Dear RV Shrink:
We are looking at a 38-foot motorhome that is like a McMansion on wheels. It has all the creature comforts of home. It has been my husband’s dream for years.
Don’t get me wrong. I love it too, but I can’t get over the poor gas mileage. I keep thinking every time we drive five miles it’s going to cost us whatever a gallon of gas costs. It seems absurd.
Am I just thinking too hard? Are we nuts buying this gas hog? —Gas Math in Maitland
Dear Gas Math:
I would say you are not thinking hard enough. You have to do the math several different ways and see if this RV, or even the RV lifestyle, is going to work for you. I can tell you your fuel bill is, in most cases, not going to be your biggest expense.
Most people with a rig your size are pulling a toad. Your gas-hog expense is going to get you from point A to B; from there you will be driving the toad.
I suggest you sit down and run through what you would like to do for a six-month trip. Figure your mileage, your gasoline costs, camping and maintenance. That will give you a better picture of what your costs are going to look like overall.
Many of your costs are not going to change whether you stay at home or travel. You will still eat, heat, cool and entertain.
You should also compare your trip expense with other travel options. Figure the same trip without the motorhome and add the expense of rooms, meals and fuel. Try doing the trip using a train and a berth. Compare it to some organized tour package.
All these travel methods can ring up dollars quickly. Running the numbers may make you feel better about how you plan to travel and the cost of getting the beast down the road. —Keep Smilin’, Richard Mallery a.k.a. Dr. R.V. Shrink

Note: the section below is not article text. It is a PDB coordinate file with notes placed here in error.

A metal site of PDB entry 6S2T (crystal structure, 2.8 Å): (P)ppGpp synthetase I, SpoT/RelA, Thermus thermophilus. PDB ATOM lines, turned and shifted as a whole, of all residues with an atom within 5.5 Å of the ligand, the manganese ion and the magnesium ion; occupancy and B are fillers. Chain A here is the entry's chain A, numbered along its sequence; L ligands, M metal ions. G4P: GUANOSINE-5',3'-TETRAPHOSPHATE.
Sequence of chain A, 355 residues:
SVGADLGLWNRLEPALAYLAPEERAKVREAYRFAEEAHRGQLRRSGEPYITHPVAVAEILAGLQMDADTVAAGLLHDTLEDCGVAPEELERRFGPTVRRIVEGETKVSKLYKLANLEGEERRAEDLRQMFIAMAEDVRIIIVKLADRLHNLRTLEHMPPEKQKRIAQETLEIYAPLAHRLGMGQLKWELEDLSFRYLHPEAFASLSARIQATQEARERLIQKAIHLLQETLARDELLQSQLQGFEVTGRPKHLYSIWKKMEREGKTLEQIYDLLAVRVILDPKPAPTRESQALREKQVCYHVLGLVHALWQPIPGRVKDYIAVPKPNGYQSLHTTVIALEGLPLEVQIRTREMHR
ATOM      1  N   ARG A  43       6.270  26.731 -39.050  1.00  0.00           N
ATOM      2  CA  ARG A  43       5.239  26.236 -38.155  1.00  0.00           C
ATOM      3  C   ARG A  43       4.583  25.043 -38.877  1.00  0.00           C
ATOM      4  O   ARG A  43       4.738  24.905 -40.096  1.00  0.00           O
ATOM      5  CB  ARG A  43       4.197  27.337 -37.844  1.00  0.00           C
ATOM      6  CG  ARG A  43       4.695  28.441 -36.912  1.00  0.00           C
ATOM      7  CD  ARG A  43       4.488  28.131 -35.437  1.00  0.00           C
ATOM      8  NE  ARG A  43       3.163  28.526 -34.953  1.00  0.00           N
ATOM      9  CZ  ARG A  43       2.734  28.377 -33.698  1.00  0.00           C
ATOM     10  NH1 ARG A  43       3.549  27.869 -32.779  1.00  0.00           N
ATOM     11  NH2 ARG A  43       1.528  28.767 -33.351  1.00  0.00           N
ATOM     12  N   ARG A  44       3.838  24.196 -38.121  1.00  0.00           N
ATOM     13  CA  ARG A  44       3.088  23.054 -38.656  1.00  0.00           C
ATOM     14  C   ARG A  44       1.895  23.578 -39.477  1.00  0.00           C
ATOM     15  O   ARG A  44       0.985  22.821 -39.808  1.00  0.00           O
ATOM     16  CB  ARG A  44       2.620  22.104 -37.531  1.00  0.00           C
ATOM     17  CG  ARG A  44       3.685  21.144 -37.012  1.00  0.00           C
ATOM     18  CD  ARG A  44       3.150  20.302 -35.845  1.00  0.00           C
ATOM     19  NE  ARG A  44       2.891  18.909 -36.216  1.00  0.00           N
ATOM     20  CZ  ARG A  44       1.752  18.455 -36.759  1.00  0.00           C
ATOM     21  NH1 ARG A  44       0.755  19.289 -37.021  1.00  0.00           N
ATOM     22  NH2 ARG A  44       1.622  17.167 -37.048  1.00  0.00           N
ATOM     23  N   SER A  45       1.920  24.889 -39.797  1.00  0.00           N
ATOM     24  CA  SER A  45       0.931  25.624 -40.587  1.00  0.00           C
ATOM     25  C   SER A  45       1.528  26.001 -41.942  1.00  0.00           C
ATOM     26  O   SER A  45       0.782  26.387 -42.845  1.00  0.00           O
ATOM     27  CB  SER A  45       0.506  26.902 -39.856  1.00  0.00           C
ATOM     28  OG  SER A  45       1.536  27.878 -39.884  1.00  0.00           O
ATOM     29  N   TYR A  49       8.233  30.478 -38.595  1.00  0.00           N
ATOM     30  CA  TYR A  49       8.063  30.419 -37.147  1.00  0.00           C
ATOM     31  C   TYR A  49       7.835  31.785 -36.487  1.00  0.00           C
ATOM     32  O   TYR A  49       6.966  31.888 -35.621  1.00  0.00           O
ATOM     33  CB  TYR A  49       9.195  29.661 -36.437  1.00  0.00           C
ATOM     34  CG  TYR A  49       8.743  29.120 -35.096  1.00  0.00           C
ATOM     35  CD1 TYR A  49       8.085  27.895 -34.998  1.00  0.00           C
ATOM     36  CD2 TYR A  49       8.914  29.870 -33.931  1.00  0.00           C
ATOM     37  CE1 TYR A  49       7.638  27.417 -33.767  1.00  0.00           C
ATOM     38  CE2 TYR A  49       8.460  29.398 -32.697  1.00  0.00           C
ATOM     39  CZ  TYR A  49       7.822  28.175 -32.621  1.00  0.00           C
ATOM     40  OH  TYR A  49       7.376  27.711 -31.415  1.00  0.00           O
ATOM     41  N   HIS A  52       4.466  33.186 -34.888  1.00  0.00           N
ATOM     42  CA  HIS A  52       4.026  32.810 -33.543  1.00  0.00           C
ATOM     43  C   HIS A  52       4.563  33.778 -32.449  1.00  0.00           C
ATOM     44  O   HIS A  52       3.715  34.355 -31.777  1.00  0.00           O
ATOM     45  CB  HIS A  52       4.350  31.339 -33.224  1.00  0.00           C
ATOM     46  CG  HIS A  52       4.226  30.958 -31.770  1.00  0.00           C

Hi fellow RV’ers
It is always a treat to be in a fuel station, especially Costco, and have the person next to you ask how much does it cost to fill that thing.
One item that no one mentioned is that we get to sleep in our own bed every night, we don’t have to lug our luggage behind us.
And did I mention, we can cook our own food and not have to pay restaurant prices.
And another very important item I can take my dog and three cats with us.
Think of what great mileage your toad gets while being towed behind your motorhome.
Has anyone priced a nice hotel room lately, 200.00 plus dollars .
Buy your RV, enjoy the countryside….
Surprised at 38’ RV shrink did not suggest to GAS Hog towing, diesel is much better option especially if u do not plan to stay near sea level.
If you stay in a different place every day then yes, the fuel costs are too high. I figured that if we just stay 3 days in one place then we pretty much break even compared to a moderately priced motel and eating cheap. Based on driving no more than 300 miles between locations. Anything over 3 days the costs keep getting better.
That was using Thousand Trails, Passport, state and federal parks with the occasional Wal-Mart.
If the first question an RVer proposing to buy into this sport asks is “what do you get for gas mileage with a _____________ “(fill in the blank) I’d tell him or her if fuel economy is even 1% a concern, you’re barking up the wrong tree. So many right answers follow. 1st timer – glue yourself in the advice, then if you still proceed maybe consider a smaller diesel rig that gets you in and out of places you’ll never get to park beside with a goliath, and the mpg, will double if you drive like a nice person.
7-8 mpg isn’t that bad for a house!
After we bought our motorhome , one day i was at a filling station and a man at the other pump asked how I could afford to fill something like that. I told him I don’t drive it to work everyday.
It is no secret that fuel costs of driving an RV greatly exceed that of a car. It is no secret that an RV is a rolling fix-it list. But it is also no secret that an individual trip in an RV is generally much cheaper that any other method of vacationing and travel. Then why are RVs so expensive? Because only RVers go on several, if not many, travel adventures per year. Before we retired we belonged to an RV club and went out 11 times a year, each time for three days. Then a vacation each year and possibly another trip or two. Since retiring our RV rarely goes for more than a month without a three or four day trip, sometimes a week or two. This doesn’t count the many successive months each year we travel the country. When we travel in our RV our non-RVing friend ares sitting home. That is why RVing is expensive, not for each trip but for so many trips.